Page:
BMC to map probable disasters, plan infra
ECONOMY & POLICY

BMC to map probable disasters, plan infra

The Brihanmumbai Municipal Corporation (BMC) will be mapping all possible disasters and generating scenarios of their geographical impact zones and magnitude of destruction to life, livelihood, and property at the ward level and plan infrastructure development across Mumbai based on gathered data.

Mumbai is prone to 35 natural and manmade disasters, such as tsunamis, cyclones, flooding, landslides, bomb blasts, fires, oil spills, building collapses, tree collapses, road over and foot over bridges collapses, stampede, earthquake, power failures, nuclear and radiological disasters, and even sinking or collisions of ships, or war, according to a list of probable disasters prepared for the city by the Disaster Management Department of Brihanmumbai Municipal Corporation (BMC).

BMC will conduct seismic microzonation, hazard vulnerability risk assessment (HVRA) and develop a tsunami atlas to help administrative authorities, firefighters, and builders in decision making while developing infrastructure in the city.

The civic body said it would map areas that are prone to disasters and investigate their impact. Based on this information, BMC will come up with a standard operating procedure (SOP) for disaster response. The mapping will be linked to artificial intelligence (AI) for predictable analysis of probable disasters. This can be used for earlier warning and early evacuation.

A mini prototype of this plan is already active for disaster response during monsoon flooding for Mumbai. The system is used for evacuation in flood prone spots through predictions of waterlogging based on rain forecasts. It also has a disaster response and evacuation plan for residents living along the banks of the four rivers of the city—Mithi, Dahisar, Poisar and Oshiwara.

An SOP is automatically activated and also has evacuation details for these areas, with complete information on nearby civic shelters, transport services that can commute distressed residents and commuters caught up in flood to the shelters, food services in the area which have agreed to supply food to shelters, and nearby medical facilities. The second part of this prototype includes tying up with mobile service providers to send out area specific messages to residents living in the vicinity of the spot.


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As part of the HVRA, BMC will also study the short- and long-term impacts of disasters on livelihoods, as well as post-disaster rehabilitation. In cases where people's livelihoods are impacted, predictions will also include how long it will take for people to get back on their feet economically and what can be done to prevent loss of lives and livelihood in case a disaster strikes.

This data will be digitally available to the general public as well to determine the hazard to their plot or property and take decisions about construction designs of their properties. Once the entire exercise is complete, the BMC will conduct training sessions for elected representatives and locals to identify the possibility of manmade disasters and how to act fast in case of a natural disaster.

Through disaster response over the past decades, the BMC already knows the areas that are prone to disasters. For example, Malad is prone to landslides, the active faultline at Panvel will impact residents of Chembur, Govandi, and other areas in the east, tsunamis or cyclones will impact residents living along the coast of Mumbai the most, and south Mumbai has the most number of old buildings.

The list of 35 disasters prepared by BMC is further divided based on the magnitude of impact. For example, bomb blast as a disaster has been divided into blast in a train, blast in a hospital, blast at a public place, and blast in a vehicle. Tree collapse has been divided into signs that the tree or only a branch will collapse, versus a tree collapse and a branch collapse. Building collapse has been divided into partial collapse and building collapse, along with signs that a building will collapse or partially collapse and destruction of road traffic has been categorised as disruption due to strike, water logging, or mere traffic jams.

Image: Mumbai is prone to 35 kinds of disasters, according to the Disaster Management Division.


Also read: BMC to buy 37 machines to clean sewers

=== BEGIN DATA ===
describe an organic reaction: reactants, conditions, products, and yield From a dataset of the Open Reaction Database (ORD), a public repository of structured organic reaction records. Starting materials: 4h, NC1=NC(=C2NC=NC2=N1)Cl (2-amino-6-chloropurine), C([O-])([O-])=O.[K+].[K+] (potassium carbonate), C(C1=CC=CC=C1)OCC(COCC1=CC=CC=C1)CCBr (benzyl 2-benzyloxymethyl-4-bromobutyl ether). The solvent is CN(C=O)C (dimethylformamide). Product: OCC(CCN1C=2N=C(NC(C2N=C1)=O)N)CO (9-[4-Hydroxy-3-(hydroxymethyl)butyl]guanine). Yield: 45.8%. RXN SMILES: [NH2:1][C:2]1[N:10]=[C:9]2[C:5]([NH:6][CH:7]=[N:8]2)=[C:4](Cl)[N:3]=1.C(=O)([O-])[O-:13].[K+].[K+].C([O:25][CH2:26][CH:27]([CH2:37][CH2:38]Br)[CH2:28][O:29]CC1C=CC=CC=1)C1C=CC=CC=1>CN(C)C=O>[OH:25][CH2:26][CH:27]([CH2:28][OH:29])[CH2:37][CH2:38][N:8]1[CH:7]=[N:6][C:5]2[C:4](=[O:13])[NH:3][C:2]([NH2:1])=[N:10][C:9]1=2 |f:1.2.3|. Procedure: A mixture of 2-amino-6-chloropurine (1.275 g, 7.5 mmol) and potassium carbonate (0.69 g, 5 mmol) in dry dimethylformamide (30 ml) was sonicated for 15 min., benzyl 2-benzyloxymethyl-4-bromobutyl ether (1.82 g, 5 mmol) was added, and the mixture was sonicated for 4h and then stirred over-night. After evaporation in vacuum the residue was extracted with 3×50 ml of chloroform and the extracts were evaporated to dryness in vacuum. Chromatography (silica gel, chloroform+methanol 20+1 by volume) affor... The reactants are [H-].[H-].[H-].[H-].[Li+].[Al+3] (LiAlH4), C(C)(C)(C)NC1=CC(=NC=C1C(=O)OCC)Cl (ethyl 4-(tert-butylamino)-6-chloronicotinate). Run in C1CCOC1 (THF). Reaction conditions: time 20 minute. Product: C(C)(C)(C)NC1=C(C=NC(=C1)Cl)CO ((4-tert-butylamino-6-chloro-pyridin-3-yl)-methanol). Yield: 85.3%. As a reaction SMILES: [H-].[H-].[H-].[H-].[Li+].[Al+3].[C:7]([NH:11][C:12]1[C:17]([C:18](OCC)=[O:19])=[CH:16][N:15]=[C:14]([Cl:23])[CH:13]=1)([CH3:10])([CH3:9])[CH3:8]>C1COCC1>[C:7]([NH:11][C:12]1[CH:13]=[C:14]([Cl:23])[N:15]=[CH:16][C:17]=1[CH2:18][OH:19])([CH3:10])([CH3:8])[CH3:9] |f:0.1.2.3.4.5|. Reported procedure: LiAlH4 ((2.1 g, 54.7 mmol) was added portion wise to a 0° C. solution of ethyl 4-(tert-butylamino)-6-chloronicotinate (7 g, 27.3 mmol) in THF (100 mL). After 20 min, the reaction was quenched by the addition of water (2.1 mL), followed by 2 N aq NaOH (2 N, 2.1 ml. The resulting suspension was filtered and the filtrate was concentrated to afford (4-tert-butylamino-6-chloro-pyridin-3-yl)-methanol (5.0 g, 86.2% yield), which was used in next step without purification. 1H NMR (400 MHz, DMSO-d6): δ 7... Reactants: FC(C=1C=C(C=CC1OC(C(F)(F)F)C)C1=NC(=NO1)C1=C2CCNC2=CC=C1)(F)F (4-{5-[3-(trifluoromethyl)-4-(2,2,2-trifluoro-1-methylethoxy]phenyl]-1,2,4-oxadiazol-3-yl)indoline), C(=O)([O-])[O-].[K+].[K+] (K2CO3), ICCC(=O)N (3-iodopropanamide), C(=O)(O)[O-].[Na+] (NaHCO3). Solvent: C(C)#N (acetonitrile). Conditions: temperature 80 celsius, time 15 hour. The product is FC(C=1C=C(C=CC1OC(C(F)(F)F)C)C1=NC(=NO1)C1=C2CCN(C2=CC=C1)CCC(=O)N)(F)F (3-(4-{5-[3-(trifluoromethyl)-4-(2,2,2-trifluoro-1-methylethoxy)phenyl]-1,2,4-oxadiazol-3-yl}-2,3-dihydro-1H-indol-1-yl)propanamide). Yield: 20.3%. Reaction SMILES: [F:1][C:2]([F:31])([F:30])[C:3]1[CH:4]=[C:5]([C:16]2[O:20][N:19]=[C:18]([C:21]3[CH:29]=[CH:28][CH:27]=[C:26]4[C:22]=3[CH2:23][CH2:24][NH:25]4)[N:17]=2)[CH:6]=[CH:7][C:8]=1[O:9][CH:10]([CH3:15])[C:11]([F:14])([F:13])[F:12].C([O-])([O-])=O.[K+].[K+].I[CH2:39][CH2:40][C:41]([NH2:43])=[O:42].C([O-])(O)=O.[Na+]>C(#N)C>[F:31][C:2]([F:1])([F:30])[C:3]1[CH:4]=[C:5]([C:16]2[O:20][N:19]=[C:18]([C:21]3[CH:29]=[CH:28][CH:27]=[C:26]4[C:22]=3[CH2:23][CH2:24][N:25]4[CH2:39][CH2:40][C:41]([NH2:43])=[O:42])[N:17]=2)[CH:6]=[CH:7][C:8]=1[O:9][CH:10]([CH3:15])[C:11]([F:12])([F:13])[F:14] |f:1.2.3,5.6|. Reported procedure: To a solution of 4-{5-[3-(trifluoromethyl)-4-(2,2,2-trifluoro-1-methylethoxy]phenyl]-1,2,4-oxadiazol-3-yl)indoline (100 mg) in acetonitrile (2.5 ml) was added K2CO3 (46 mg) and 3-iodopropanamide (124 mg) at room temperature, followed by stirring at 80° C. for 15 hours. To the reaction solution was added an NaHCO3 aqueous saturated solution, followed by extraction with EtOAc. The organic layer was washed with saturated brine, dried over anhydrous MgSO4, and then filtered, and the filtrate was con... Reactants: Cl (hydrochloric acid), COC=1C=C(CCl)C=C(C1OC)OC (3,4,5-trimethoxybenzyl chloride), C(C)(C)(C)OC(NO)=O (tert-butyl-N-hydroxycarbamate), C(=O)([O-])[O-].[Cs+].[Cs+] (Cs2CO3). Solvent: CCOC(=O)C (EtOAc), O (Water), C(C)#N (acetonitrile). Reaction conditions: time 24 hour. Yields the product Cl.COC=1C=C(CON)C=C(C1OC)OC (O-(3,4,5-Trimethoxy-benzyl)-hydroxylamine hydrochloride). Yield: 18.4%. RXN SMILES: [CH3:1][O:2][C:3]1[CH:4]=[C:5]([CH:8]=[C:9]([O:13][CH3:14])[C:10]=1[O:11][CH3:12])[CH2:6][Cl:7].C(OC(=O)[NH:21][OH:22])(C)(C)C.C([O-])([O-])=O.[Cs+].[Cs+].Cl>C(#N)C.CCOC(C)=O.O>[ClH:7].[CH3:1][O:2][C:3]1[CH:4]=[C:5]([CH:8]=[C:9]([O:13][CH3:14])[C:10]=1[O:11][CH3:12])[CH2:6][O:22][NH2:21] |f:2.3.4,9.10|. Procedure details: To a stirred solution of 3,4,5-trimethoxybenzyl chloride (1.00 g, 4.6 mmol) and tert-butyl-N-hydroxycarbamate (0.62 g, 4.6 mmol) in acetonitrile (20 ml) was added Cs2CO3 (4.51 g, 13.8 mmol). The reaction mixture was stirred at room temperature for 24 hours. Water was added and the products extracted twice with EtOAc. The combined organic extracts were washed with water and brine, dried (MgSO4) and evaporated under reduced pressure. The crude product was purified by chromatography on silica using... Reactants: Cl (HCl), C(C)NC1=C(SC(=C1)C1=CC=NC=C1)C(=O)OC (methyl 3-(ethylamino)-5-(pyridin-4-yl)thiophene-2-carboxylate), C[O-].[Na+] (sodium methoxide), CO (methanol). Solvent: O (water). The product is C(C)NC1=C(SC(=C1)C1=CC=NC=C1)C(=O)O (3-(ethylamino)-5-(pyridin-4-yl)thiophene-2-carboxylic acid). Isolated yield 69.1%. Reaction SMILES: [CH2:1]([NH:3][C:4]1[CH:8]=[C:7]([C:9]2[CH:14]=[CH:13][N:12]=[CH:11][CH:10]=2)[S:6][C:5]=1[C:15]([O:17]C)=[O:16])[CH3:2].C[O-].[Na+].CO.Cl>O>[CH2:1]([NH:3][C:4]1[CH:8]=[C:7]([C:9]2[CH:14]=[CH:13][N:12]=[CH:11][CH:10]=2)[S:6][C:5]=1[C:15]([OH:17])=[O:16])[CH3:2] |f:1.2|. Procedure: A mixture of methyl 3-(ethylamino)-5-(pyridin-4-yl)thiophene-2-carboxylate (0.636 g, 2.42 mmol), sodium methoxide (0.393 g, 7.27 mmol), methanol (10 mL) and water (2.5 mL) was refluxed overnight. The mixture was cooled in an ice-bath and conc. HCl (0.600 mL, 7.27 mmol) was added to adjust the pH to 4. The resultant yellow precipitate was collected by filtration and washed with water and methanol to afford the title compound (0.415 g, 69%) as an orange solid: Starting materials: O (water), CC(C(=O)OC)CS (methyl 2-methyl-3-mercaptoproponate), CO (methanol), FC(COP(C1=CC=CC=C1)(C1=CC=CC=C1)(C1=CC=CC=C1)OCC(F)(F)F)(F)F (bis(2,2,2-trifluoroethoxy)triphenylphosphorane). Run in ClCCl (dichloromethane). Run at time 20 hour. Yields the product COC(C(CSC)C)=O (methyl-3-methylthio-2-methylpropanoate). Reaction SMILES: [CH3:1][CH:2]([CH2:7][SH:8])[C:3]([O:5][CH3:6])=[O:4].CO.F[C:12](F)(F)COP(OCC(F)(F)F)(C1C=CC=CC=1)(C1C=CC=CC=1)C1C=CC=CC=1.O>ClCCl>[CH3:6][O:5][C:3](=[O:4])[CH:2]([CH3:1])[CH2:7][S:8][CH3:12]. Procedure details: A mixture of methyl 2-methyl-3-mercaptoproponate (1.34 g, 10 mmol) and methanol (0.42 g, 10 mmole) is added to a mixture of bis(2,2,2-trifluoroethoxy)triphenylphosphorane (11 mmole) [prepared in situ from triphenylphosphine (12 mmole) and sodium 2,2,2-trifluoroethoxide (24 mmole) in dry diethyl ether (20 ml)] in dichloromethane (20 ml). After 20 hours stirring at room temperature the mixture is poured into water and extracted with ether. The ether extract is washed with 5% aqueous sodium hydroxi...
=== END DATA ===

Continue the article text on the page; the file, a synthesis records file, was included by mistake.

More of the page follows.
The Brihanmumbai Municipal Corporation (BMC) will be mapping all possible disasters and generating scenarios of their geographical impact zones and magnitude of destruction to life, livelihood, and property at the ward level and plan infrastructure development across Mumbai based on gathered data. Mumbai is prone to 35 natural and manmade disasters, such as tsunamis, cyclones, flooding, landslides, bomb blasts, fires, oil spills, building collapses, tree collapses, road over and foot over bridges collapses, stampede, earthquake, power failures, nuclear and radiological disasters, and even sinking or collisions of ships, or war, according to a list of probable disasters prepared for the city by the Disaster Management Department of Brihanmumbai Municipal Corporation (BMC). BMC will conduct seismic microzonation, hazard vulnerability risk assessment (HVRA) and develop a tsunami atlas to help administrative authorities, firefighters, and builders in decision making while developing infrastructure in the city. The civic body said it would map areas that are prone to disasters and investigate their impact. Based on this information, BMC will come up with a standard operating procedure (SOP) for disaster response. The mapping will be linked to artificial intelligence (AI) for predictable analysis of probable disasters. This can be used for earlier warning and early evacuation. A mini prototype of this plan is already active for disaster response during monsoon flooding for Mumbai. The system is used for evacuation in flood prone spots through predictions of waterlogging based on rain forecasts. It also has a disaster response and evacuation plan for residents living along the banks of the four rivers of the city—Mithi, Dahisar, Poisar and Oshiwara. An SOP is automatically activated and also has evacuation details for these areas, with complete information on nearby civic shelters, transport services that can commute distressed residents and commuters caught up in flood to the shelters, food services in the area which have agreed to supply food to shelters, and nearby medical facilities. The second part of this prototype includes tying up with mobile service providers to send out area specific messages to residents living in the vicinity of the spot.Make in Steel 202124 February Click for event info4th Indian Cement Review Conference 202117-18 March Click for event info As part of the HVRA, BMC will also study the short- and long-term impacts of disasters on livelihoods, as well as post-disaster rehabilitation. In cases where people's livelihoods are impacted, predictions will also include how long it will take for people to get back on their feet economically and what can be done to prevent loss of lives and livelihood in case a disaster strikes. This data will be digitally available to the general public as well to determine the hazard to their plot or property and take decisions about construction designs of their properties. Once the entire exercise is complete, the BMC will conduct training sessions for elected representatives and locals to identify the possibility of manmade disasters and how to act fast in case of a natural disaster. Through disaster response over the past decades, the BMC already knows the areas that are prone to disasters. For example, Malad is prone to landslides, the active faultline at Panvel will impact residents of Chembur, Govandi, and other areas in the east, tsunamis or cyclones will impact residents living along the coast of Mumbai the most, and south Mumbai has the most number of old buildings. The list of 35 disasters prepared by BMC is further divided based on the magnitude of impact. For example, bomb blast as a disaster has been divided into blast in a train, blast in a hospital, blast at a public place, and blast in a vehicle. Tree collapse has been divided into signs that the tree or only a branch will collapse, versus a tree collapse and a branch collapse. Building collapse has been divided into partial collapse and building collapse, along with signs that a building will collapse or partially collapse and destruction of road traffic has been categorised as disruption due to strike, water logging, or mere traffic jams. Image: Mumbai is prone to 35 kinds of disasters, according to the Disaster Management Division.Also read: BMC to buy 37 machines to clean sewers